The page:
Have you ever considered taking a digital detox? We may not realize how often we rely on our digital devices, until we go 24 hours without them. Taking a short (or long) digital detox can help us become aware of our own relationship with technology, and can act as a catalyst for fostering new habits surrounding our smart devices. I suggest starting with 24 hours, and choosing a day where you definitely won’t need your devices for work or school. For me, that day is usually Sunday. Prepare for your detox by giving family and friends a heads up that you will be unreachable via phone/text/email for the day, and if it makes you feel better, give them a way to contact you in case of an emergency (maybe that’s a landline, or the phone number of your neighbor, or family member not participating in detox that day). The night before your planned detox, put your phone in another room (not your bedroom). Leave it on silent mode, or turn it off completely. When you wake up in the morning, your first thought may be to reach for your phone, but it won’t be there and your second thought might be “what should I do now?” Your detox could include phones, tablets, television, computer, or any thing that takes your attention away from what you really want to be doing.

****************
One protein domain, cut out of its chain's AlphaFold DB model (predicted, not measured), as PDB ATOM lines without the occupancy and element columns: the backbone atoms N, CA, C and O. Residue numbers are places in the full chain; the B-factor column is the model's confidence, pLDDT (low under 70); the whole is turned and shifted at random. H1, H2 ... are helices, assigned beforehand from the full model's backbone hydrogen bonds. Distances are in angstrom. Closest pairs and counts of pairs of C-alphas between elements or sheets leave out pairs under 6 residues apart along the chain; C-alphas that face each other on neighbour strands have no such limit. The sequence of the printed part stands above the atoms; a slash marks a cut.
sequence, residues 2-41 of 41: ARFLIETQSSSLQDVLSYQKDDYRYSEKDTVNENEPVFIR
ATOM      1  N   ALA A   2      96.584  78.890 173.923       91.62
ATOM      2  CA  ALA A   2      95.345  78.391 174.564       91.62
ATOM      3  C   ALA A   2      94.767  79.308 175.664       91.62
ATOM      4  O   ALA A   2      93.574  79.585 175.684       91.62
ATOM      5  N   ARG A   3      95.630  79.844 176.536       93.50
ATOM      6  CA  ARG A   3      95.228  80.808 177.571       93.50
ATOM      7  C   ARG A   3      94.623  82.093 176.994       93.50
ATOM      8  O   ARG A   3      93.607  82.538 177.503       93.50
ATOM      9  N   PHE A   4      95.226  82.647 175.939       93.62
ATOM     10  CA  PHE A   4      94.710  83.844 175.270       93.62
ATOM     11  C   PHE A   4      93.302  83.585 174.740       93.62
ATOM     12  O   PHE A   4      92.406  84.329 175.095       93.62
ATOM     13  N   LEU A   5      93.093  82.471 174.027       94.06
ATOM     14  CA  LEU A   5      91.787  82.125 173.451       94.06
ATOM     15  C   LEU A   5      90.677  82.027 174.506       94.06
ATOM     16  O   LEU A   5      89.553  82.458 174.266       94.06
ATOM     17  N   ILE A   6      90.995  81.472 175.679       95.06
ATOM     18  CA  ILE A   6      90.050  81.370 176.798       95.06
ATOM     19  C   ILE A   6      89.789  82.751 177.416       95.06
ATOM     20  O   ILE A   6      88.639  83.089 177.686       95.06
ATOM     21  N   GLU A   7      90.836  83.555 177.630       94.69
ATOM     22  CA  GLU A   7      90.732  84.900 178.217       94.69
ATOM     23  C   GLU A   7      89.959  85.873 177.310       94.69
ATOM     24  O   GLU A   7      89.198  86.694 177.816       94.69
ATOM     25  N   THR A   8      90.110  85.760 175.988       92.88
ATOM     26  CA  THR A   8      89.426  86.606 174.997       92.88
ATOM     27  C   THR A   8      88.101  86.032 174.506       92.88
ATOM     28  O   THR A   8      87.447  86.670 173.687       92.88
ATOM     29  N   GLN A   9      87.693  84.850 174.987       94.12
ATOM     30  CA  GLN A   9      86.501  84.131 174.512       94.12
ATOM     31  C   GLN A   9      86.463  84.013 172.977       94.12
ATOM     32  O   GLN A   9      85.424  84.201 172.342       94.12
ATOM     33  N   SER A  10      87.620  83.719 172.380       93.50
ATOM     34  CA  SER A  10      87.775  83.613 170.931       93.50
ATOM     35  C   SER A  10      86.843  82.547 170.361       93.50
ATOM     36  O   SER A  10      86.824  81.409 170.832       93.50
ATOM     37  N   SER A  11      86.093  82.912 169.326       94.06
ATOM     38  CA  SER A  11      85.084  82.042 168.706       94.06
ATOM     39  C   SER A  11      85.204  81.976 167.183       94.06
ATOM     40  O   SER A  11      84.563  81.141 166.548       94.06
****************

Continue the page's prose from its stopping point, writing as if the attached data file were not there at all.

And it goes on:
I found my own digital detox refreshing and restorative. I spent lots of time reading, cooking, practicing yoga, meditating, organizing, and overall got way more done in the day than I would have if my phone was around to distract me every 30 minutes. If you take a vacation, consider a digital detox for half, or the entire trip! If you want to take photos and you have strong willpower, put your phone in airplane mode and use it as a camera only. Consider journaling how you feel during the detox, and perhaps set some intentions or goals that may help you create a healthier relationship with technology.
- Siegel, R.D. The Science of Mindfulness: A Research-Based Path to Well-Being. 2014.
- Hölzel, B. K., Carmody, J., Vangel, M., Congleton, C., Yerramsetti, S. M., Gard, T., & Lazar, S. W. (2011). Mindfulness practice leads to increases in regional brain gray matter density. Psychiatry Research, 191(1), 36–43. http://doi.org/10.1016/j.pscychresns.2010.08.006
- Park, B. J., Tsunetsugu, Y., Kasetani, T., Kagawa, T., & Miyazaki, Y. (2010). The physiological effects of Shinrin-yoku (taking in the forest atmosphere or forest bathing): evidence from field experiments in 24 forests across Japan. Environmental Health and Preventive Medicine, 15(1), 18–26. http://doi.org/10.1007/s12199-009-0086-9
- Ideno, Y., Hayashi, K., Abe, Y., Ueda, K., Iso, H., Noda, M., … Suzuki, S. (2017). Blood pressure-lowering effect of Shinrin-yoku (Forest bathing): a systematic review and meta-analysis. BMC Complementary and Alternative Medicine, 17, 409. http://doi.org/10.1186/s12906-017-1912-z